Editorial: How Far Are We Prepared to Go?

In Discussion by Edward Nawotka

By Edward Nawotka, Editor-in-Chief

grand theft auto vMissile-firing helicopters, toothless meth tweekers, and cross-eyed strippers run down in the street by steroid-amped criminals: it might not be the most obvious formula for success, but when video game Grand Theft Auto V went on sale on September 17, it sold an astonishing 11.2 million copies in the first 24 hours and raked in over a US$1 billion in sales in the first three days. Yesterday, it was announced by the Guinness Book of World Records that the frenetic pace of sales had broken six world records, including the highest revenue generated by an entertainment product in 24 hours.

When I asked Charlie Redmayne, the recently installed CEO of HarperCollins UK, if he would ever consider converting one of the publisher’s thrillers into a game as “potentially morally objectionable” as Grand Theft Auto V, he merely blinked and appeared slightly aghast with the question. “I don’t think we’d want to do anything morally objectionable.”

Today, video games, Netflix, social media are all the real competition for the book business. And efforts by the book business to flirt with something more closely resembling multi-media have largely faltered. Is it because we’re too squeamish?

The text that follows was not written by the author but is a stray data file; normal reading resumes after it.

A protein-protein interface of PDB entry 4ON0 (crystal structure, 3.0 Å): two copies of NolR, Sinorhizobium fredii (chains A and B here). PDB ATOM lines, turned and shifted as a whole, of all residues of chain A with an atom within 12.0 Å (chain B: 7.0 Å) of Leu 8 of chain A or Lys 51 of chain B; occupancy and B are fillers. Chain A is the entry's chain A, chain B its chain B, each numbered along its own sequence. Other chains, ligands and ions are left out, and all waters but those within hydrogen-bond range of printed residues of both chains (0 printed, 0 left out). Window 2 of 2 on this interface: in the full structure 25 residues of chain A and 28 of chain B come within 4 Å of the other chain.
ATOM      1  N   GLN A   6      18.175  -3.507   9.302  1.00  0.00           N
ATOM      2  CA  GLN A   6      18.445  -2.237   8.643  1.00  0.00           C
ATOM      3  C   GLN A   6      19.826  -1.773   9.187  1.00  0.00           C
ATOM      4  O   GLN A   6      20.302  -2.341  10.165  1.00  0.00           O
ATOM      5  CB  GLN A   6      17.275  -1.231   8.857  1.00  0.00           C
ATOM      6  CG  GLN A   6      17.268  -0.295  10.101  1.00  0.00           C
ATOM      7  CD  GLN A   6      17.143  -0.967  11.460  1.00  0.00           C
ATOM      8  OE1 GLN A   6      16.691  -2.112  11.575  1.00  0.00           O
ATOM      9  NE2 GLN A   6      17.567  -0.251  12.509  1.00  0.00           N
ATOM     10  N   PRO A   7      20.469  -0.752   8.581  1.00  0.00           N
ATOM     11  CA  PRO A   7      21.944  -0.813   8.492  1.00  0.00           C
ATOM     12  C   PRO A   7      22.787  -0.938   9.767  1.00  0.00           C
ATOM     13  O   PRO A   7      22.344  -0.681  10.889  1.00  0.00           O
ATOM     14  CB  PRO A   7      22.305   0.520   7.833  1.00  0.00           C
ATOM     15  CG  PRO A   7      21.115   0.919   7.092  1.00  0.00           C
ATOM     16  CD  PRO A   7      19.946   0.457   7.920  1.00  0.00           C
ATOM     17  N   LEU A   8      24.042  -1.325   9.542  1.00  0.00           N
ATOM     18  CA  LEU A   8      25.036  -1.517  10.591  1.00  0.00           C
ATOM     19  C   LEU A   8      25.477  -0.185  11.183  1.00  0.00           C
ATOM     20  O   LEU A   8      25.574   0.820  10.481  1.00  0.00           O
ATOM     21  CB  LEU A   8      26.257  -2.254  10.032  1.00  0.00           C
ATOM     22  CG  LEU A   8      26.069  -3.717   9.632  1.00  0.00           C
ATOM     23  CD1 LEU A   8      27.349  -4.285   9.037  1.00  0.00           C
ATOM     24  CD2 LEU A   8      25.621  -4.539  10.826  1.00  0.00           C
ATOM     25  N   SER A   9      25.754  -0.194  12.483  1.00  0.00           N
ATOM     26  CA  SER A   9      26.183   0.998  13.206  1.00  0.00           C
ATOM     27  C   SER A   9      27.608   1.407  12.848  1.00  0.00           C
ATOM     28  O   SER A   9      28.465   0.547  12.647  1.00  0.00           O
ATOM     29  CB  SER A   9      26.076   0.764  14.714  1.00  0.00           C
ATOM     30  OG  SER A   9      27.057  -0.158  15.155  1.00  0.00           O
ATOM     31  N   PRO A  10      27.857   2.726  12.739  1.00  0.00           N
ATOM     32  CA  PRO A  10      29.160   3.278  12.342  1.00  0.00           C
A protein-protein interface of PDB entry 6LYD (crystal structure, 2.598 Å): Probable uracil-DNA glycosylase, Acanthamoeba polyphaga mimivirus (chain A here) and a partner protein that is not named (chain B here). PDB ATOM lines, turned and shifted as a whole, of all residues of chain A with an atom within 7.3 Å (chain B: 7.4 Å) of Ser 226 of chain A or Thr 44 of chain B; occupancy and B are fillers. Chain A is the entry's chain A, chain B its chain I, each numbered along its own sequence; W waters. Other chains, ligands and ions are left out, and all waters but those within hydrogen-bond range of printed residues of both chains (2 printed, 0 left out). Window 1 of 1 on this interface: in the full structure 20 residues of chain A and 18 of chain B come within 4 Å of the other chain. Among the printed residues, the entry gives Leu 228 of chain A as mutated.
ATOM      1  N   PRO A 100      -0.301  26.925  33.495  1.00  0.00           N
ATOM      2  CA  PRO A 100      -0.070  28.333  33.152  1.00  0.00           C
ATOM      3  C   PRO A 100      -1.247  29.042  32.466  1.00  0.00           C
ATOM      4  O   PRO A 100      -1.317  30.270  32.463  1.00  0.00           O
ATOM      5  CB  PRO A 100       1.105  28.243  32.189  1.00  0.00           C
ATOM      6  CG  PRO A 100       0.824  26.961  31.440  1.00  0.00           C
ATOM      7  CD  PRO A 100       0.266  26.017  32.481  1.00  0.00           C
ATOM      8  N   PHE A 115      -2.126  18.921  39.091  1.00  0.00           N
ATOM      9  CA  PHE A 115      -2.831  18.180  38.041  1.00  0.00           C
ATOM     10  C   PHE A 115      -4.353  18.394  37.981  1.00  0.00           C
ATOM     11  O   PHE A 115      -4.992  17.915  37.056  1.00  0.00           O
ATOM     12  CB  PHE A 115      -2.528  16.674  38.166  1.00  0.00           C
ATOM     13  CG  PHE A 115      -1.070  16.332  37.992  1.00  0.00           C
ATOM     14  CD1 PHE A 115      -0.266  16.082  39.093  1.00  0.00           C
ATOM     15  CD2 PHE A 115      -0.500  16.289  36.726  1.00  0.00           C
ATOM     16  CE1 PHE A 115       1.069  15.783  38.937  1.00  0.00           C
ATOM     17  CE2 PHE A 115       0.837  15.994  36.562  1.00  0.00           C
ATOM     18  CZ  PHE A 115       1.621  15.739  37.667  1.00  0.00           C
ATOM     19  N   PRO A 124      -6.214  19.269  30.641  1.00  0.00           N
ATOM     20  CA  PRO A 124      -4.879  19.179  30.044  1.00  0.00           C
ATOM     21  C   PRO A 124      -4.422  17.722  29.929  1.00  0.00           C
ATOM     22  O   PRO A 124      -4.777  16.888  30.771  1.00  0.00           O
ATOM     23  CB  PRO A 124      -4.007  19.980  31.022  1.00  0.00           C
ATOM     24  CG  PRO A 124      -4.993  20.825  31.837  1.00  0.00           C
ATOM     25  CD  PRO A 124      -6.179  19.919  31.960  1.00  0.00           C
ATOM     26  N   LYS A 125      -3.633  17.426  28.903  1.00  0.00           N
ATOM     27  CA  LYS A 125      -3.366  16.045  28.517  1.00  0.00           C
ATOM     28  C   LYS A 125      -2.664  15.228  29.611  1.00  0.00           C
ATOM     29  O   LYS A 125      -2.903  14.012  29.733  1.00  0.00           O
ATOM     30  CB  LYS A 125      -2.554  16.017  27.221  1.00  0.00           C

Redmayne noted that doesn’t see a lot of potential in pursuing “enhanced editions,” even it it is something he says he “might have to take credit for creating” in his previous role leading digital at Harper.

A better path, he said will be to create wholly new properties, native to their platforms. Before taking over at HarperCollins, he ran J.K. Rowling’s digital Pottermore project, where he worked closely with Sony to create the Wonderbook: Book of Spells game for the Playstation 3, which—he pointed out—”sold very well.”

But this brings up an interesting question: what would have happened if Random House decided to put out an “adult-rated digital edition” of E.L. James’ Fifty Shades of Grey. It might even have struck some as “morally objectionable.” It might just have also sold in droves.

Perhaps we have to ask ourselves, in facing up to the competition, how far are we prepared to go?

About the Author

Edward Nawotka

A widely published critic and essayist, Edward Nawotka serves as a speaker, educator and consultant for institutions and businesses involved in the global publishing and content industries. He was also editor-in-chief of Publishing Perspectives since the launch of the publication in 2009 until January 2016.